Indoor Localization becomes more important, as it provides additional context for many applications for example in the Internet of Things (IoT). Time-of-flight measurements, as a basis for distance estimation, are susceptible for non-line-of-sight (NLOS) propagation, resulting in large distance errors. Standard least squares solutions to estimate the targets location do not account for NLOS propagation which results in large scale errors. We investigate the difference between L1- and L2-minimization and present a new framework based on a modified RANSAC approach. Additionally, we investigate a Support Vector Machine (SVM) to detect NLOS measurements.We present simulation and measurement results and evaluate our approach. We show that our framework delivers better performance in presence of NLOS propagation compared to plain L1- or L2-minimization.
[2018] RF-Based Safety-Critical Hybrid Localization (Mathias Pelka, Marco Cimdins, Horst Hellbrück), In The Ninth International Conference on Indoor Positioning and Indoor Navigation (IPIN), 2018. [bib] [abstract]
In safety-critical environments, e.g. paint or machine shops, precise knowledge of positions of persons is important. If an emergency is detected, e.g. a fire or an intruder in the safety-critical area of heavy machinery, emergency shutdown procedures are activated. This requires fine-grained localization with a tag-based localization system, where the person carries a tag. Without a person carrying a tag, precise localization and detection is difficult. In this paper, we propose a RF-based hybrid localization system for safety-critical localization that consists of two major components: a tag-based and device-free subsystem. The device-free subsystem provides coarse-grained localization and monitors a gate area, serving as an entrance towards the safety-critical area where fine-grained localization is required. We propose an architecture of the system, discuss our setup and evaluate typical use cases. Our preliminary evaluation demonstrates that our system detects the correct state of the hybrid localization system with an accuracy of 90%.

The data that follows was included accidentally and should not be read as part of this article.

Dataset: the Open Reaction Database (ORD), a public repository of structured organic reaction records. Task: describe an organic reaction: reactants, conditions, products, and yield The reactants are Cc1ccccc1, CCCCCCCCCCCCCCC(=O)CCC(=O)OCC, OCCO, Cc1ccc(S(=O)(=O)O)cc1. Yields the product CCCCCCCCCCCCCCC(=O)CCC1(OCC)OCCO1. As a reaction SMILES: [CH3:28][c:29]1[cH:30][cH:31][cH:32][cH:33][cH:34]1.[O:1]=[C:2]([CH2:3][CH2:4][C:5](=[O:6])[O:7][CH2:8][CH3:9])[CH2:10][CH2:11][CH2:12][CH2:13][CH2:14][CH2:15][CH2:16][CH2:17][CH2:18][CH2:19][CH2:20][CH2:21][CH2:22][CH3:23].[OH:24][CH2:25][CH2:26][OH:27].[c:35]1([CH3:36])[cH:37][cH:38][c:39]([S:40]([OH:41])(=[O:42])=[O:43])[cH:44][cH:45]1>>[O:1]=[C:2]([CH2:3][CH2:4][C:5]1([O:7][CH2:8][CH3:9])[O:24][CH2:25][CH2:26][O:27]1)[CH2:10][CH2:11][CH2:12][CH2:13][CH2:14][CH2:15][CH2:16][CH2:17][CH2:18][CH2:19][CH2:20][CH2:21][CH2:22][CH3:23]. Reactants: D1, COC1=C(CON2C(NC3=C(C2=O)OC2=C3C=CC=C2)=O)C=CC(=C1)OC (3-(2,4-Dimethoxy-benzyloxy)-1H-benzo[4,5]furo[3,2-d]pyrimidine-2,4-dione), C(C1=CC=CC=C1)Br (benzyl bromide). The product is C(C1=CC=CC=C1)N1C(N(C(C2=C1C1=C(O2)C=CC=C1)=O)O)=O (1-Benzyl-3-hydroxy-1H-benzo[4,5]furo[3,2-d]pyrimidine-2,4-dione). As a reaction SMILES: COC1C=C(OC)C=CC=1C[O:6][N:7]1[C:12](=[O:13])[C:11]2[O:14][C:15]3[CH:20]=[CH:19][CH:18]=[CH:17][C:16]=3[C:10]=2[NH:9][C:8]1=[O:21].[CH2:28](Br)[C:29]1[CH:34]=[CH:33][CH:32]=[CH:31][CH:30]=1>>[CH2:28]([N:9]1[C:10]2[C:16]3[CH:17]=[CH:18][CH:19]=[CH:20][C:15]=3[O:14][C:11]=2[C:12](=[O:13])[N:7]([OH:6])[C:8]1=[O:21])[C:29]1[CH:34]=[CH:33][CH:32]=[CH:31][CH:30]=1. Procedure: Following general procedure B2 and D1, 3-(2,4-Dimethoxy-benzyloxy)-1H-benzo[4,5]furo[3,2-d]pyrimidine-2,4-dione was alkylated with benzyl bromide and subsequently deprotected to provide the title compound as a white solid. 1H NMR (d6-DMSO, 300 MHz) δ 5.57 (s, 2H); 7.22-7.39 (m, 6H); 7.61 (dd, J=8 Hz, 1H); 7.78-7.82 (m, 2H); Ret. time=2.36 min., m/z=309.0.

[2018] Sundew: Design and Evaluation of a Model-based Device-free Localization System (Marco Cimdins, Mathias Pelka, Horst Hellbrück), In The Ninth International Conference on Indoor Positioning and Indoor Navigation (IPIN), 2018. [bib] [abstract]
The state-of-the-art in device-free localization systems based on RF-measurements is fingerprinting. Fingerprinting requires reference measurements called fingerprints that are recorded during a training phase. Especially in device-free localization systems, recording of reference measurements for fingerprinting is a tedious, costly, and error-prone task. In this paper, we propose Sundew, a model-based device-free localization system that does not need fingerprinting in the sense of reference measurements but is able to calculate signal strength values at any position and compare it to actual measurements after a simple calibration phase. Sundew — as any device-free localization system — requires a metric for comparison of feature vectors. In this paper, we investigate the influence of nine different distance metrics on the positioning accuracy. Simulations and measurements show that our suggested model-based device-free localization system works best with the L 1 distance metric. Sundew estimates 90% of positions in a 2.5m x 2.5m grid correctly, independent of the orientation of the person in the target area.
[2016] Introduction, Discussion and Evaluation of Recursive Bayesian Filters for Linear and Nonlinear Filtering Problems in Indoor Localization (Mathias Pelka, Horst Hellbrück), In The Seventh International Conference on Indoor Positioning and Indoor Navigation, 2016. [bib] [abstract]